Over the last two years, he’s had his best success running very easy. If he does any hard running, it’s on a track and he focuses entirely on his mechanics. Afterward he spends about a half hour stretching, using a foam roller and “the stick.” And then Kraft has to do it the next day, too, lest he tighten up dramatically.
“I love that I can jump on the bike, ride 60 miles, roll for five minutes and I’m good to go,” he said. “The time and effort I have to put into running and staying healthy is getting to be a bit much.”
To the point where he is considering leaving the sport.
“I just don’t really enjoy running that much,” he said. “But I also don’t have anything left to prove to myself or others. I just dread going for a run.”
The closest he comes to enjoying his runs are a few miles in, when he has warmed up and his heart rate lowers.
“There’s not a whole lot of enjoyment when I’m out there, even for the easy days. I’m not looking around at the birds or the scenery. I just don’t know what it’s like to want to go for a run.”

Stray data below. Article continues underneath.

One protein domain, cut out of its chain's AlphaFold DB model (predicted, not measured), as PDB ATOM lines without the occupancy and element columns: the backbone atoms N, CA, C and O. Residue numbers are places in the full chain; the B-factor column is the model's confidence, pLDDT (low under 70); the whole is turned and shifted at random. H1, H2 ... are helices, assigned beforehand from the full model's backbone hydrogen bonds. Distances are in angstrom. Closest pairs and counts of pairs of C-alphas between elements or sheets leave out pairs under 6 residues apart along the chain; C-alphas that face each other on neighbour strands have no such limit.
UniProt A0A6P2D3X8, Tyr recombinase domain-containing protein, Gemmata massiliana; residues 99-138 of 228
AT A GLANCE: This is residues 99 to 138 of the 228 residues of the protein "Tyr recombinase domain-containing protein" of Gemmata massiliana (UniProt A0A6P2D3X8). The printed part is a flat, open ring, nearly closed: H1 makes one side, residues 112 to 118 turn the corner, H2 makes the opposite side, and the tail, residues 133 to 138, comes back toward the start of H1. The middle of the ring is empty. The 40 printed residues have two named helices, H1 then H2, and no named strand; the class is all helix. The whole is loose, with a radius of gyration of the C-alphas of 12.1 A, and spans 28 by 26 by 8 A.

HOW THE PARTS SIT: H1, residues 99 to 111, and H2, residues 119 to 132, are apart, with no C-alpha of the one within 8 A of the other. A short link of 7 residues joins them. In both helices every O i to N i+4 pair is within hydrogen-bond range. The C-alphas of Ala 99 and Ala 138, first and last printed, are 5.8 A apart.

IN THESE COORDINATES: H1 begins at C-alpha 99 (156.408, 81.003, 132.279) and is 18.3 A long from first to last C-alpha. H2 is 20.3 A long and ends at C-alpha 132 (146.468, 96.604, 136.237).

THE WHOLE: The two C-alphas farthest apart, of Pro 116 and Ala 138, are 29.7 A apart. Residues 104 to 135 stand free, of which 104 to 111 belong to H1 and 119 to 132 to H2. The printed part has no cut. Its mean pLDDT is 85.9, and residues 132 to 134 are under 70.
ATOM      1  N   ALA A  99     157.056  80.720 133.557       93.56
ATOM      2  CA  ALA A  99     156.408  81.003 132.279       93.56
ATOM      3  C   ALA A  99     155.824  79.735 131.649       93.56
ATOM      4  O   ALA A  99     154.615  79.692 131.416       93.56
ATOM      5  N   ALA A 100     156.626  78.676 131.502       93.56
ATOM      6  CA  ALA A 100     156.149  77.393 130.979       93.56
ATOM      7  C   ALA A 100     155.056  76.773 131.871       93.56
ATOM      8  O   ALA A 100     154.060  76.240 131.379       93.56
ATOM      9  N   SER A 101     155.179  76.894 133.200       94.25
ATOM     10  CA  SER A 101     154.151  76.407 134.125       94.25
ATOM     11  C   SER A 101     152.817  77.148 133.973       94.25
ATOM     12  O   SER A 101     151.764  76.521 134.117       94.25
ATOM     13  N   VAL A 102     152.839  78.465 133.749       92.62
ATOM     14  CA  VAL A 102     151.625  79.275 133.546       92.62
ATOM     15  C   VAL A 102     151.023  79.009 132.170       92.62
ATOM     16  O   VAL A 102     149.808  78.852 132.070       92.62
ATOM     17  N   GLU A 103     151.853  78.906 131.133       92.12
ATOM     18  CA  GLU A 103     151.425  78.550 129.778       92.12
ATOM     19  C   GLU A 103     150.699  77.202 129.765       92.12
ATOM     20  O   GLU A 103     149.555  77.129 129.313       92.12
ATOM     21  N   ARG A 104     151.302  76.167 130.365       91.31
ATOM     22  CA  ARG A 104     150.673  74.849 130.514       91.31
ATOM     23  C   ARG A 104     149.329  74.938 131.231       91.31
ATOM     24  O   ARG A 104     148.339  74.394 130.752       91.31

Jessica Wyndham is taking the opposite approach and running directly at her weak point. She has signed up for the Marine Corps Marathon, but it’s a practical matter for her.
“If at any point I want to do an Ironman, I’ll have to run a marathon, so I’d better be able to do one,” she said.
She was on her secondary school cross country team in her native Australia, but participation was compulsory. She was much more interested in using running as a method to get up and down the netball court.
“It was running with a goal — getting to the ball,” she said. “I didn’t think about it as a sport.”
She had a backhanded compliment for it.
“I recognized that it was a good weight management tool,” she said, scraping the bottom of the barrel for compliments to pay running.
It’s easy for her to boil down her distaste.
“I wasn’t good at it, it hurt and it wasn’t fun,” she said.
Now she is in year three of triathlon training.
“It’s hard to stop in the middle of a bike ride or when you’re swimming, but it’s easy to stop running and walk,” she rationalized.
She also doesn’t have a family disposition toward running. Her father didn’t run marathons and have advice to hand down to her. In fact, her partial Cuban heritage would discourage it.
“Cuban women don’t do things to make themselves sweat,” she said. “They play leisurely games of tennis.”
“Maybe if I force myself to train, I’ll get better and enjoy it,” she said. “But I could also imagine finishing the marathon, feeling proud of myself and then not running for a long time.”
Kevin Mallon understands the frustrations that come with running.